Being a councillor: “labour of love”

Terrace released its statement of financial information, the public can now see what locally elected officials and city staff were paid

The City of Terrace released its statement of financial information (SOFI) recently, so members of the public now have a chance to see what locally elected officials and city staff were paid in 2012.

All six Terrace councillors earned $11,983.40 in 2012, one third of that tax free, and averaged $4,301 each in expenses (mainly conference travel costs). Mayor David Pernarowski earned $31,202.60 and spent $5,764.30 on expenses.

With the annual cost of living allowance added councillors will earn $12,229 in 2013.

Councillor James Cordeiro said it is difficult to calculate exactly how much this remuneration works out to per hour because of intangibles such as spontaneous discussions with citizens in public places, but figures he spends 20-30 hours per week including conferences and travel time.

“It works out to about $7.75 to $11 per hour depending on the month,” Cordeiro said, “but I don’t favour raising council pay at this time.”

Bruce Bidgood and Marylin Davies also said that working out exact hours is nearly impossible, but that basic job details for council meetings and committees would be 10-15 hours a week.

Work time also varies from councillor to councillor, with Brian Downie having by far the largest workload according to Davies.

Councillors work day jobs or live on pensions to support what former city councillor Carol Leclerc called a labour of love.

“I know I put in a lot of time and I wasn’t retired. I’d be doing two to seven meetings a week. You don’t do it for the money. If you’re in it for the money you are in it for the wrong reason.”

Leclerc said that Terrace’s remuneration for city councillors is low compared to other cities because there isn’t a big industrial tax base compared to other towns in the north.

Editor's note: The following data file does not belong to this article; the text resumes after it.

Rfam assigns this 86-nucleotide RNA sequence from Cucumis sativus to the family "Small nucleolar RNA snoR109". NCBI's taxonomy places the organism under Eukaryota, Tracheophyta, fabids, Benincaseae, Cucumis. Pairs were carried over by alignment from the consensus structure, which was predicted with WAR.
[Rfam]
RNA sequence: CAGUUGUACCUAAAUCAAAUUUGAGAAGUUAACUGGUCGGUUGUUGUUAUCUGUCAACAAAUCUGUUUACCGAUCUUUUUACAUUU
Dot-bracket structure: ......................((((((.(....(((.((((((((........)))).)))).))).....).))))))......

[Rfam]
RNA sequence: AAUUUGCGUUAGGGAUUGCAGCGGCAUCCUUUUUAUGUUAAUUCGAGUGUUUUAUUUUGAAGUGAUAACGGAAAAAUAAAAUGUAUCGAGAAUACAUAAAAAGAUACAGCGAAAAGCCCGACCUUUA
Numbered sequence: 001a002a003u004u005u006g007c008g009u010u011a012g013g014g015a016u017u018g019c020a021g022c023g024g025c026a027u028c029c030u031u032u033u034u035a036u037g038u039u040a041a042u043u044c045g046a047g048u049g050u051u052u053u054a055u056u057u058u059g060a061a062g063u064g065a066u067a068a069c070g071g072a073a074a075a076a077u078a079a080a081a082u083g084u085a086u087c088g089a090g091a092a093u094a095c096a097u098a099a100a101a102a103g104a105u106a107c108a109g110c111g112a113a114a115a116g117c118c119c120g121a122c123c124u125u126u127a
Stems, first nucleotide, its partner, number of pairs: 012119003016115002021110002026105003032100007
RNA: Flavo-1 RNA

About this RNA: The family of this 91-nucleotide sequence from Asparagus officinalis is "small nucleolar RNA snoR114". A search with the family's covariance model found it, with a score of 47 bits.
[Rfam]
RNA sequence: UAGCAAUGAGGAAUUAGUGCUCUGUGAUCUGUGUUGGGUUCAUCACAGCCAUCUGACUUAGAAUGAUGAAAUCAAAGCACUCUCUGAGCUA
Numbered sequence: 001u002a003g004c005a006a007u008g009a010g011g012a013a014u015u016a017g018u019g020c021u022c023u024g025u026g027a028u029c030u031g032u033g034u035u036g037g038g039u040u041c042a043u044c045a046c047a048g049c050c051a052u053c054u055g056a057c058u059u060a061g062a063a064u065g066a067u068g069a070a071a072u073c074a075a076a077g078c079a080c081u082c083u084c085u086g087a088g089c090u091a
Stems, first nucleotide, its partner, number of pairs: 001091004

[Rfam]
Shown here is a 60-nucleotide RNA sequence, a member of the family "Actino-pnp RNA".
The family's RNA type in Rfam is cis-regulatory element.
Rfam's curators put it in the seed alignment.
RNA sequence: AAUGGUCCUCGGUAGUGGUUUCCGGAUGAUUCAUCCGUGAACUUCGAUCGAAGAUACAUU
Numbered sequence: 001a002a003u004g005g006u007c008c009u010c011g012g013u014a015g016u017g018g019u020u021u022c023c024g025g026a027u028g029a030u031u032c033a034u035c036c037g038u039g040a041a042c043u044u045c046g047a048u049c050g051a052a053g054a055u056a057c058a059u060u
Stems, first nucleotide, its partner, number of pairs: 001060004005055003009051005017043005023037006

“We don’t have an industry tax base like what Kitimat and Prince Rupert have. For that reason I think they are a bit higher than Terrace.”

“When you don’t have the tax base it’s really hard to ask the tax payer and business owner for a pay increase when they are already providing most of the revenue for the budget anyway,” Leclerc said.

Cordeiro agrees that being a city councillor is a labour of love, and wonders if lower pay might make it difficult for people of more modest means to ever run for council, keeping the reins of power in the hands of those with enough money to support their civic pursuits.

Councillors’ pay is set according to a bylaw, and any increase has to go through an official vote and have support  within the community.

According to city of Terrace   corporate administrator Alisa Thompson the pay isn’t solely based on revenue.

“The council’s remuneration is not directly tied to revenues; the salaries are only based on the city’s revenues in a general philosophical sense,” she said.

According to councillor Bidgood, the same task force that decided to raise pay for the mayor’s office in 2011 also recommended that a review should be done for councillor pay before this term  is over.

A record of what mayor and council pay in property tax was also made available recently upon request.

Mayor Dave Pernarowski’s tax burden is dropping from $1,661 to $1,609; Marilyn Davies’ is descending from $1,887 to $1,853; while Brian Downie’s will level off at $1,642, down from $1,661 in 2012.

Trending upwards are the municipal property taxes paid by Bruce Bidgood and James Cordeiro. Bidgood will be paying $1,730 in 2013 compared to $1,624 in 2012 and Cordeiro’s will rise to $1,700 from $1,611.

“For council members whose property taxes went down, this is an indication of lower than average assessments. For further clarity, the City has no control over individual assessments and hence, council cannot influence their own tax bills,” Director of Finance Ron Bowles said.